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Students and teachers at Peavine

Public Schools will experience learn-
ing in new and innovative ways
thanks to a $65,000 grant from the
Oklahoma Educational Technology
Trust (OETT). The school will receive
$40,000 to purchase new technology
equipment in addition to professional
teacher development training valued
at $25,000.
New mobile iPads labs with hand-
held response systems will create a
new Tech Tracks Center at Peavine
School thanks to OETT grant funding,
iPads will be used with existing cur-
riculum and new apps will create an
interactive method of teaching core
curriculum. Funds from OETT, com-
bined with a separate grant program
and district funds, will make the one-
to-one personalized computer envi-
ronment a reality at Peavine School.
In total, OETT is awarding $1.2 million
to 19 Oklahoma schools in 2014.
“Through the OETT grants, we are
focused on creating long-term change
in our schools,” said Phil Berkenbile,
OETT Board of Trustee chair. “Our
goal is to improve overall student
achievement and learning through the
use of technology and getting the tech-
nology in the students’ hand.”
OETT was established in 2001 as a
result of an agreement between then-
attorney general, Drew Edmondson,
and AT&T Oklahoma. As part of the
agreement, AT&T contributed $30 mil-
lion OETT. Since its creation, the trust
has distributed more than $16 million
to 207 schools. The professional devel-
opment that is provided with the grant
has reached more than 5,000 teachers
and impacted more than 75,000 stu-
dents.
The mission of the Oklahoma
Educational Technology Trust is to
equip Oklahoma common and
CareerTech students with the technol-
ogy and technological skills necessary
to compete in the global marketplace.
The trust provides funds for equip-
ment, infrastructure, leadership and
professional development to imple-
ment and advance integration of tech-
nology into classroom instruction.
OETT trustees are Phil Berkenbile
appointed by the Oklahoma State
Board of Career & Technology
Education, Steven Crawford appoint-
ed by the Cooperative Council for
Oklahoma School Administration,
Robert Franklin appointed by the
Oklahoma State Senate Education
Committee, Shawn Hime appointed
by the Oklahoma State School Boards
Association, Lela Odom appointed by
the Oklahoma Education Association,
Scott Parks appointed by the
Oklahoma State Superintendent of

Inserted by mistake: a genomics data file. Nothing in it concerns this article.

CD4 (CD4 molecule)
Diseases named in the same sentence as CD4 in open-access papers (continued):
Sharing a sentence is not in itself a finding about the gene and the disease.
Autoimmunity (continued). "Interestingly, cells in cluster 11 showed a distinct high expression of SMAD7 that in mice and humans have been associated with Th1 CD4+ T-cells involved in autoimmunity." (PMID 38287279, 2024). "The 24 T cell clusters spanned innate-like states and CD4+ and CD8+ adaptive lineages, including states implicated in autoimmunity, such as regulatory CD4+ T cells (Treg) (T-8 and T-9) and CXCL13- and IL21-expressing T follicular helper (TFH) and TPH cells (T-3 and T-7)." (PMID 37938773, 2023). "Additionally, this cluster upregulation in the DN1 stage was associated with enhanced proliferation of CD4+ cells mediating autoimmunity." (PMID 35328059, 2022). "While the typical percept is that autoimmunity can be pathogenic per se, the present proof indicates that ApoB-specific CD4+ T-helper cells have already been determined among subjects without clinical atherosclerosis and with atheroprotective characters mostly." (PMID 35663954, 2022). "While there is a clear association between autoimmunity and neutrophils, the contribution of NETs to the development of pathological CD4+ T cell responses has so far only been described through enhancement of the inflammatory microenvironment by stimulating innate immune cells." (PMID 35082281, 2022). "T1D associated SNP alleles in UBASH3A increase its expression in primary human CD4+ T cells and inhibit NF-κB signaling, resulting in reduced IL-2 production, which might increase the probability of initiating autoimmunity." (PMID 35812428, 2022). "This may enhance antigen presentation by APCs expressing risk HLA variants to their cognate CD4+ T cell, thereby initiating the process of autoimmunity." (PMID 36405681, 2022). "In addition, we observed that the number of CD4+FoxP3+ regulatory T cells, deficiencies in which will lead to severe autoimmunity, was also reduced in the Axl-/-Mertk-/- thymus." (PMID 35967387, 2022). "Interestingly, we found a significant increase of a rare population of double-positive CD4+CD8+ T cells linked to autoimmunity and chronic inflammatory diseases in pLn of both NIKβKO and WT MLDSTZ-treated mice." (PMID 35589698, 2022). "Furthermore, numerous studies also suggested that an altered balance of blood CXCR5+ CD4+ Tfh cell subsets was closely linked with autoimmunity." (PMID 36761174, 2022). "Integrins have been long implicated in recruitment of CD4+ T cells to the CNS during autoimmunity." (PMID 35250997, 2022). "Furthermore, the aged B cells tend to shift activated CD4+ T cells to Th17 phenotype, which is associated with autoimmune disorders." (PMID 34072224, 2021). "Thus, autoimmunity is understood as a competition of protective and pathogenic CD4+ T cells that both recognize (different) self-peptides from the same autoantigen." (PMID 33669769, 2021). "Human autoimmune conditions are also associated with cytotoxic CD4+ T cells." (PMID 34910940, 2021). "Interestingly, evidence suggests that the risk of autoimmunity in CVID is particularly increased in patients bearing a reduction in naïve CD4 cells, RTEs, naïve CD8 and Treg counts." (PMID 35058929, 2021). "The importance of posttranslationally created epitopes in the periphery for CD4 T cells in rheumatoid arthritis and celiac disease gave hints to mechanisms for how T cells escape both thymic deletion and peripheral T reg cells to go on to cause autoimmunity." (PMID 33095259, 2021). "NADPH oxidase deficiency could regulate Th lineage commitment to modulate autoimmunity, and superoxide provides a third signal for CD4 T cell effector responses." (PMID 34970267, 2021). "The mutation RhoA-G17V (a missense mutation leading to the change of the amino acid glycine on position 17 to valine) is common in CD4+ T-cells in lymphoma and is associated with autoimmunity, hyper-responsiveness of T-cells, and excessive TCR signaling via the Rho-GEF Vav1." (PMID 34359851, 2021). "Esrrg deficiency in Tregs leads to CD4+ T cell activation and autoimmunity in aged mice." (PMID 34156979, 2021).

Public Instruction, Bob Stafford
appointed by AT&T, and John A.
Wright appointed by the Oklahoma
State House of Representative
Committee on Education.
OETT is administered by
Communities Foundation of
Oklahoma and the professional devel-
opment is coordinated through the
University of Oklahoma’s K20 Center.
For additional information visit
www.oett.org
Wednesday, August 20, 2014 Stilwell (OK) Democrat-Journal Page 3 Section B
Accepting the award for Peavine School were Johnny Hensley, Jack Ritchie
and Diane England.
School
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Peavine Public Schools receives $65K technology award
State school districts struggling with teacher shortage
Oklahoma school districts are hundreds of teach-
ers short as the school year begins, and school lead-
ers say students are paying the price, according to
results from a new survey conducted by the
Oklahoma State School Boards Association.
Districts representing nearly three-fourths of the
state’s public school enrollment completed the sur-
vey during the first two weeks in August. Among
the findings:
• Districts reported more than 800 teaching
vacancies.
• More than half of districts with vacancies said
they have sought emergency certification for teach-
ers who aren’t fully qualified to teach the subject
and/or grade level for which they were hired.
• About half of the districts also said they will use
long- or short-term substitute teachers to fill vacan-
cies.
• Even many districts that reported no vacancies
said they have hired short- and long-term substitutes
in place of full-time teachers.
• The shortage is hitting districts of all sizes in
every area of the state.
• Special education is the most difficult teaching
area to fill, followed by elementary education, high
school science and high school math.
• A handful of districts offer incentives to
improve teacher recruitment and retention, but most
districts do not, citing financial constraints.
• Not only are local school officials deeply con-
cerned about the scarcity of applicants, they are wor-
ried about the quality of educators who do apply.
“Local school officials have been saying for a
while that finding qualified teachers is difficult,”
said Shawn Hime, executive director of the OSSBA.
“This survey put actual numbers to the problem —
and the results should concern every parent and pol-